Boeing Frontiers
February 2003
Volume 01, Issue 09
Top Stories Inside Quick Takes Site Tools
Q and A

MICHAEL O'LEARY, chief executive officer, Ryanair

Michael O'Leary is the outspoken chief executive officer of Ryanair, the Irish low-fare airline that used the Southwest Airlines low-cost business model to become the most profitable airline in Europe. Ryanair ordered 125 737s in the past year and took options for 125 more. O'Leary answered these questions for Boeing Frontiers.

Michael O'LearyQ. Ryanair's entire fleet is made up of 737s. Why did you choose them?

A. Our new Boeing 737s have improved our customer appeal, our reliability, our safety, and our technical airworthiness. And they have transformed our image and made us the fastest-growing airline in Europe.

Q. You've talked recently about being partners with Boeing. How would you characterize that partnership?

A. We have much to learn from a company with the heritage and knowledge that Boeing has, and I think we bring energy and a passion for low-fare air travel in Europe. I see us developing our partnership so that Ryanair becomes the biggest airline in Europe over the next 10 years.

The 737 is one of the cornerstones for Southwest, the biggest and best low-fare airline in the world. The other cornerstone is a long and deep partnership with Boeing. Ryanair intends to do the same. We just ordered another 22 737s, and we will be ordering more. We are and will always be a Boeing customer.

You see, Airbus believes Europe is Airbus country. Ryanair believes Europe is Boeing country. Ryanair is going to be working with Boeing on a special mission —kicking the a** of Airbus customers and Airbus all over Europe.

Q. Did your European low-fare rival easy- Jet make a mistake in ordering Airbus, splitting its fleet and breaking with the Southwest low-fare model?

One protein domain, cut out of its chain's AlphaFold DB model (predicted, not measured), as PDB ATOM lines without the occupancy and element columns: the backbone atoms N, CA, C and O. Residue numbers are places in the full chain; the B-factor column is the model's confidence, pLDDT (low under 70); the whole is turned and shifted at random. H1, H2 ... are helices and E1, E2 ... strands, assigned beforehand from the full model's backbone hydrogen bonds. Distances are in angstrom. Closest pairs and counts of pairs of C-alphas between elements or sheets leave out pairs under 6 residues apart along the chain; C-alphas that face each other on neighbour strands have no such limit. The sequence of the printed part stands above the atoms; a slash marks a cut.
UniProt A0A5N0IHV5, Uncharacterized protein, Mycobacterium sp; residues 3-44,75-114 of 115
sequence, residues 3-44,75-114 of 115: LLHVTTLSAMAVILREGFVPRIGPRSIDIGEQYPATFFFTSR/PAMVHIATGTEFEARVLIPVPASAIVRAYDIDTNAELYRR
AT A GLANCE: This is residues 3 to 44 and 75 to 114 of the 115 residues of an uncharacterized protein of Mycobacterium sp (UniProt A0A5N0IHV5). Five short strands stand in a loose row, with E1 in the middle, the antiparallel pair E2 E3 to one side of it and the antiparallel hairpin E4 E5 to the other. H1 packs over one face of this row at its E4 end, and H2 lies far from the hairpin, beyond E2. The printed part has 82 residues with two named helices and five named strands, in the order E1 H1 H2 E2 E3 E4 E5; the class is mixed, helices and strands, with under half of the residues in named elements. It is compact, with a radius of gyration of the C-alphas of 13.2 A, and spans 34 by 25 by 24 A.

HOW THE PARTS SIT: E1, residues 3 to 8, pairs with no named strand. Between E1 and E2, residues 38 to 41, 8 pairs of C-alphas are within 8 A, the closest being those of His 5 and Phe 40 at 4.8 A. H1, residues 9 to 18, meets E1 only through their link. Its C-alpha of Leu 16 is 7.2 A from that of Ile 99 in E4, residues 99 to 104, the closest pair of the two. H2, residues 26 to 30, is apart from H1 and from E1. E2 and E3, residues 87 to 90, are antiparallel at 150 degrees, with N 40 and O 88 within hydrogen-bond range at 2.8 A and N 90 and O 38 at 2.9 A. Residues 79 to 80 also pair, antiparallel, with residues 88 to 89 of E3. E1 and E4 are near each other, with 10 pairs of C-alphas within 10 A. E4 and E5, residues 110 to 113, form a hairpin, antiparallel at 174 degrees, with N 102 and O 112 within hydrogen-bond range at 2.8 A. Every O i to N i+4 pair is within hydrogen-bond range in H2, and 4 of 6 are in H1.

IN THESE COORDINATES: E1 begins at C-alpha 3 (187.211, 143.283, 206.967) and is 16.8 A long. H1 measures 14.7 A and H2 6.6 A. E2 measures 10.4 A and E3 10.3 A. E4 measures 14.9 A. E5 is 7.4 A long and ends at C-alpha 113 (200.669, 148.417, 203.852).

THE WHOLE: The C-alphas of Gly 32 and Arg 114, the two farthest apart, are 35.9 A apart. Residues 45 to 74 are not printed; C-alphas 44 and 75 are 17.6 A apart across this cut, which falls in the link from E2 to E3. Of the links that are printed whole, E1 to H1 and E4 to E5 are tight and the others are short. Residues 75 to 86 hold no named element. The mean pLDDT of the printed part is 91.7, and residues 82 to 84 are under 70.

A. I think easyJet made two mistakes: They bought the wrong aircraft—Airbus instead of Boeing. And they bought the A319. They didn't buy a bigger aircraft— something like the 737-800.

Q. What do you think about all these European airlines that are trying to start low-cost operations?

A. There is only one low-cost airline in Europe and that's called Ryanair. There are a lot of other carriers trying to get into the market after the event. If you take some of the German airlines—their average fare is three to four times higher than Ryanair's. They only look like low-cost carriers compared to Lufthansa or Air France. But, imitation is the best form of flattery.

Q. What do you think it takes to succeed as a low-fare in the European market?

A. You've got to have the lowest cost of operation and the lowest fares. You'll only get there by being passionate about offering low fares. Too many airlines succeed for a short period of time, then lose it because they start raising fares. And they expect customers to pay for higher costs.

Q. What do you have to say about Airbus claims that the slightly wider fuselage of the Airbus A320 family is an advantage?

A. I've heard a lot of horse**** about a wider fuselage. I've yet in 15 years in this industry to meet one passenger who booked his ticket based on that. The seats have been wide enough and the aisles have been wide enough for passengers.

Q. Three of the low-cost airlines that are doing so well—Southwest, WestJet and Ryanair—all have pretty dynamic people at the top. What is your role in making Ryanair succeed?

A. My role in making Ryanair succeed is to interfere as little as possible, try to stay out of other people's way and then claim the credit for all the success when it comes along.

Q. What do you think Ryanair will look like in 10 years?

A. About three times the size it is today, with about four times the number of 737s in the fleet. We expect to grow from 15 million passengers today to 30 million in the next five years, then another 40 to 45 million in the following five years.


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